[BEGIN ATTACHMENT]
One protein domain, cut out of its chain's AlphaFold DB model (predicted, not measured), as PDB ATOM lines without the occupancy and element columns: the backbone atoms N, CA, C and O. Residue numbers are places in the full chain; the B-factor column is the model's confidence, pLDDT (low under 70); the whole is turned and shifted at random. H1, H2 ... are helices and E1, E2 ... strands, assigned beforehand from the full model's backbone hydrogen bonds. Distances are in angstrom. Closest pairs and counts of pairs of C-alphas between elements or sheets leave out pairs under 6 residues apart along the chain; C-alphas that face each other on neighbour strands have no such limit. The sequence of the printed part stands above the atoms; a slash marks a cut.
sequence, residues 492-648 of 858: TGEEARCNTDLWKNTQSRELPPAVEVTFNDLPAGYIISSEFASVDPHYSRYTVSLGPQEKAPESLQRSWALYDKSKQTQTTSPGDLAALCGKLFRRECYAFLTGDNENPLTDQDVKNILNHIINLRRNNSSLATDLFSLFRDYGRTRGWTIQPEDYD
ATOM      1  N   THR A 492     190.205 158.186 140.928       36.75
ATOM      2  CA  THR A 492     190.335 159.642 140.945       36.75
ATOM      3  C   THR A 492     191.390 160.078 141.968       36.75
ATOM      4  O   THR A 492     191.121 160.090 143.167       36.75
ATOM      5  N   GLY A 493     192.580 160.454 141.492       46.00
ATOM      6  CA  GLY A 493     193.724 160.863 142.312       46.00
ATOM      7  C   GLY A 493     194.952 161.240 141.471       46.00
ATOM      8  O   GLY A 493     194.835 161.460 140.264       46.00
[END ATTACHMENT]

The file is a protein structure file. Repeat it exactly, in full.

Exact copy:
One protein domain, cut out of its chain's AlphaFold DB model (predicted, not measured), as PDB ATOM lines without the occupancy and element columns: the backbone atoms N, CA, C and O. Residue numbers are places in the full chain; the B-factor column is the model's confidence, pLDDT (low under 70); the whole is turned and shifted at random. H1, H2 ... are helices and E1, E2 ... strands, assigned beforehand from the full model's backbone hydrogen bonds. Distances are in angstrom. Closest pairs and counts of pairs of C-alphas between elements or sheets leave out pairs under 6 residues apart along the chain; C-alphas that face each other on neighbour strands have no such limit. The sequence of the printed part stands above the atoms; a slash marks a cut.
sequence, residues 492-648 of 858: TGEEARCNTDLWKNTQSRELPPAVEVTFNDLPAGYIISSEFASVDPHYSRYTVSLGPQEKAPESLQRSWALYDKSKQTQTTSPGDLAALCGKLFRRECYAFLTGDNENPLTDQDVKNILNHIINLRRNNSSLATDLFSLFRDYGRTRGWTIQPEDYD
ATOM      1  N   THR A 492     190.205 158.186 140.928       36.75
ATOM      2  CA  THR A 492     190.335 159.642 140.945       36.75
ATOM      3  C   THR A 492     191.390 160.078 141.968       36.75
ATOM      4  O   THR A 492     191.121 160.090 143.167       36.75
ATOM      5  N   GLY A 493     192.580 160.454 141.492       46.00
ATOM      6  CA  GLY A 493     193.724 160.863 142.312       46.00
ATOM      7  C   GLY A 493     194.952 161.240 141.471       46.00
ATOM      8  O   GLY A 493     194.835 161.460 140.264       46.00